Teachers identify speech disorders in only 1.5% of students in grades K-6

Teacher Helping Boy With SchoolworkSpeech disorders have potentially lifelong implications for students in modern societies. They may affect social and emotional well-being and result in unemployment and underemployment and reduced earning potential.

A recent study in Language, Speech, and Hearing Services in Schools found that there was a higher prevalence of speech disorders in males, that identified students were more likely to be in higher socioeconomic groups, and that there was difference between the perceived and actual level of support provided to these students.

The study is based on teacher identification of speech disorders in a large population of 10,425 students in Australia. Teachers identified 1.51% of students as having speech disorders, lower than the percentages identified by speech-language pathologists, but similar to methods using parent report.

The prevalence of teacher-identified  speech disorders was as follows:
• 0.33% students had stuttering;
• 0.12% had a voice disorder (hoarseness,   nodules); and
• 1.06% had a speech-sound disorder.
Other studies have found the prevalence of stuttering to be 0.72%, voice disorders 6%, voice nodules 30% and speech-sound disorders from 6.4-43.9%.

Fewer speech disorders after kindergarten

One reason for the lower prevalence in their study, the researchers believe, is that they relied on teacher reports of disorders rather than other screening or diagnostic techniques. Another reason for the lower prevalence figures is the age range of the cohort. A number of studies have found that the incidence of communication disorders decreases with age and the present study confirms that finding: More kindergartners had  speech-sound disorders in this study than all other grades.

There were 5,016 males and 5,319 females from kindergarten through grade 6 in this study population. The children attended 36 primary schools in one Catholic diocese in Sydney, Australia. Most school systems in this region do not have speech-language pathologists (SLPs).

Teachers were provided with the following descriptions for the purpose of identification:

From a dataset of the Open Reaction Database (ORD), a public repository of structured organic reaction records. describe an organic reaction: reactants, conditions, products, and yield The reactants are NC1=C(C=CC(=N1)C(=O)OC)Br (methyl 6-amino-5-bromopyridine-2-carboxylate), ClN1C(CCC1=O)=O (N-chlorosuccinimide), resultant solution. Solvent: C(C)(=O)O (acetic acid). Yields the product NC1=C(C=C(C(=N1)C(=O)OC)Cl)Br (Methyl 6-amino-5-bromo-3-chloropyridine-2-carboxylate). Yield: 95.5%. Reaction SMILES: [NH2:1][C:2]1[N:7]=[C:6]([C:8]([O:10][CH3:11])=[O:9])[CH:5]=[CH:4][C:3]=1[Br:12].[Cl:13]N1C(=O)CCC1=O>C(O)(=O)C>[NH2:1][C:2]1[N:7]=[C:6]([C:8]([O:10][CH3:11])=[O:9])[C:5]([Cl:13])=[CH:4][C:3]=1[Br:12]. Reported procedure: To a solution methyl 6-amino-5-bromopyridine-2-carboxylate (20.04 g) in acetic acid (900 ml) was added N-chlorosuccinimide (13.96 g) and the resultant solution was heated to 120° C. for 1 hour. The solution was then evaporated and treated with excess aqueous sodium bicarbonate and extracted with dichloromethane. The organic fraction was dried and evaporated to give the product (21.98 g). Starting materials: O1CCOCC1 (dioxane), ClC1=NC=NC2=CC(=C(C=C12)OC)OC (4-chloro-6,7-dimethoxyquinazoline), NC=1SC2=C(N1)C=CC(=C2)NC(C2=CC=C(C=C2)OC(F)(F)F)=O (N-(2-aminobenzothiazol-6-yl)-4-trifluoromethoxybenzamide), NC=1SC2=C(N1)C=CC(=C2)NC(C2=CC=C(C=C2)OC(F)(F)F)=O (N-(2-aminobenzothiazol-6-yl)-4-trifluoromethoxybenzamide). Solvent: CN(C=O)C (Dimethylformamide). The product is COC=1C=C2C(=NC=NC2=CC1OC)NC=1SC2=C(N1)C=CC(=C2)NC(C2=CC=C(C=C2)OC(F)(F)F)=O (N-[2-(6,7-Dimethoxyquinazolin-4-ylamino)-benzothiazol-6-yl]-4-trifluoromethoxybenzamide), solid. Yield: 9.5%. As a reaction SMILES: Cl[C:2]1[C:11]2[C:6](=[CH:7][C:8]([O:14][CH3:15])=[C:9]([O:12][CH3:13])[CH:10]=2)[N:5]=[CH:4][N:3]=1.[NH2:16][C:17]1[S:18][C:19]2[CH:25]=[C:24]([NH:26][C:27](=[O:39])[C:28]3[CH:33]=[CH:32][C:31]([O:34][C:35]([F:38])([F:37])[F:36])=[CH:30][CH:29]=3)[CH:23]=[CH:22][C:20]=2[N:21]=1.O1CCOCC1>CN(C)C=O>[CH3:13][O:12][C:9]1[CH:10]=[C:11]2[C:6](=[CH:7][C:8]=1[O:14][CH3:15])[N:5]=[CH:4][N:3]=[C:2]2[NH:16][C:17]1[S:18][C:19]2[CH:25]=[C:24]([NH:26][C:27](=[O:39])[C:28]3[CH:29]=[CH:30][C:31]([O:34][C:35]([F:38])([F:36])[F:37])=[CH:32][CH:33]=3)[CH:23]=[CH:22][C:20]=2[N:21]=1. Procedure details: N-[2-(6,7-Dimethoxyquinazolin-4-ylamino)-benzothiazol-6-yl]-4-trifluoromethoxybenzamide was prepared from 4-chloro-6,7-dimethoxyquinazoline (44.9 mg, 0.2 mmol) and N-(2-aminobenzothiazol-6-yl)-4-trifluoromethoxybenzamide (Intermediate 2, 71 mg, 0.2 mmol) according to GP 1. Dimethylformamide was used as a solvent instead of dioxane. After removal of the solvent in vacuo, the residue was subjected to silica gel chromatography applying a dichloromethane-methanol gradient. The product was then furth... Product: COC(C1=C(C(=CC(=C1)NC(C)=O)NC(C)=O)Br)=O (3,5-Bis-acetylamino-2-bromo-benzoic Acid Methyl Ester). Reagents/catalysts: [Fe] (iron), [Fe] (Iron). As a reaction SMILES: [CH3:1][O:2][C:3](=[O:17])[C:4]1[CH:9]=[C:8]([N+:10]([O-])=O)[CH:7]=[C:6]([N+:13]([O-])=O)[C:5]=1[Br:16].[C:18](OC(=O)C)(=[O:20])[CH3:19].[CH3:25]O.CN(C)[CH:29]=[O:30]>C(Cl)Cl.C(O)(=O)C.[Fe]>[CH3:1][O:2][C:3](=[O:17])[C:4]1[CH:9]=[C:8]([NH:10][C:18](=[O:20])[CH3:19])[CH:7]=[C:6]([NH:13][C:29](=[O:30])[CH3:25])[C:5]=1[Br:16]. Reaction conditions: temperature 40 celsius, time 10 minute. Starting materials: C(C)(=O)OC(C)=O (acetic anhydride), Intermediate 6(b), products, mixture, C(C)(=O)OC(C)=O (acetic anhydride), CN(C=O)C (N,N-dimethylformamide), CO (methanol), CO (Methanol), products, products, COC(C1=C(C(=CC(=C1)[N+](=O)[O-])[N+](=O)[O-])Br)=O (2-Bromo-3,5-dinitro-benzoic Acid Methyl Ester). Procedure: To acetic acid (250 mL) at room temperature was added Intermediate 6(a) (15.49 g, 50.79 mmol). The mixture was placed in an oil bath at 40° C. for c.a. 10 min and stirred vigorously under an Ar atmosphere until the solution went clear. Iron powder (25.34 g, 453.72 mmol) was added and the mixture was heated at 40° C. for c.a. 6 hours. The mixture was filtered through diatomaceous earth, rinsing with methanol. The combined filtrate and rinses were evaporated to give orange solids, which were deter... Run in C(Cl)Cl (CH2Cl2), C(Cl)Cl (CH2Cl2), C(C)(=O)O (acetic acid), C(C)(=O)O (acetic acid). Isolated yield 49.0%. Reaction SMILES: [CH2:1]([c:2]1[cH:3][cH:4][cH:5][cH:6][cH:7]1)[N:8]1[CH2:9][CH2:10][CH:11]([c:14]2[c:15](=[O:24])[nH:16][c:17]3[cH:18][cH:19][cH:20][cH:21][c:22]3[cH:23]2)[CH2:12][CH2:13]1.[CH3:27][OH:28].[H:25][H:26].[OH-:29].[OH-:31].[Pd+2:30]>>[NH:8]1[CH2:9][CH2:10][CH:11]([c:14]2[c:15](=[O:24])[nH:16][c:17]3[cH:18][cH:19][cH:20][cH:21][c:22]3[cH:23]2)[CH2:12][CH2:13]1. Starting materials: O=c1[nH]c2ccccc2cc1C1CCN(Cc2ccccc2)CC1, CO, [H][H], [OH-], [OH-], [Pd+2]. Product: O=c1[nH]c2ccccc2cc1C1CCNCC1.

Stuttering: Students produce a repetition or prolongation of syllables or sounds.
Articulation: Students distort, omit or substitute speech sounds.
Verbal dyspraxia: Students have difficulty controlling voluntary movements of muscles involved in speech e.g. mispronunciation of words, poor saliva control and muscle coordination.

To identify speech disorders, special needs advisors met with every principal and learning support teacher within the school district to train them in data collection. Next, the principals and learning support teachers trained all the teachers in their districts and gave them a booklet with the descriptions above. Teachers were supplied with class survey sheets and asked to identify all students in their classes within one week. Data for this study were from a special needs survey conducted by the diocese in 2001

More boys had speech disorders

The ratio of males to females identified with speech disorders was 2.85:1. Other studies have found a higher incidence of speech disorders in males. While the gender difference could be due to a difference in development between boys and girls, the researchers note that the finding raises other questions:

“For example, could teachers’ reporting of stuttering be biased by gender; that is, could teachers be more likely to report stuttering in male rather than female students? Were the boys in these schools less likely to seek previous stuttering intervention than girls?”

The study also found that students who were identified with a speech disorder were more likely to come from schools with higher socioeconomic status (SES) rankings.

“A number of explanations are possible for this, including that high SES environments have higher expectations of communicative competence, less need to focus on more basic needs, greater infrastructure, and more strategies to access grants and other support mechanisms for their schools,” the authors note.

Teachers in the schools were asked about the level of support provided to the students with identified speech disorders. The teachers felt that most of the students received no (33.5%) or minimal (22%) learning support. No curriculum adaptation was made for 38.5% of the students, and only minor curriculum adaptations were made for 46.2% of the students with speech disorders, the researchers report.

In response to the findings, classroom teachers in the diocese now work in consultation with learning support teachers and education officers to identify students before employing a consultant SLP to collaborate in the assessment and to develop an intervention strategy.

“The Prevalence of Stuttering, Voice, and Speech-Sound Disorders in Primary School Students in Australia”, by David McKinnon, Sharynne McLeod and Sheena Reilly. Language, Speech, and Hearing Services in Schools, January 2007 Volume 38 pp. 5-15.

Published in ERN February 2007 Volume 20 Number 2

Leave a Reply

  • (will not be published)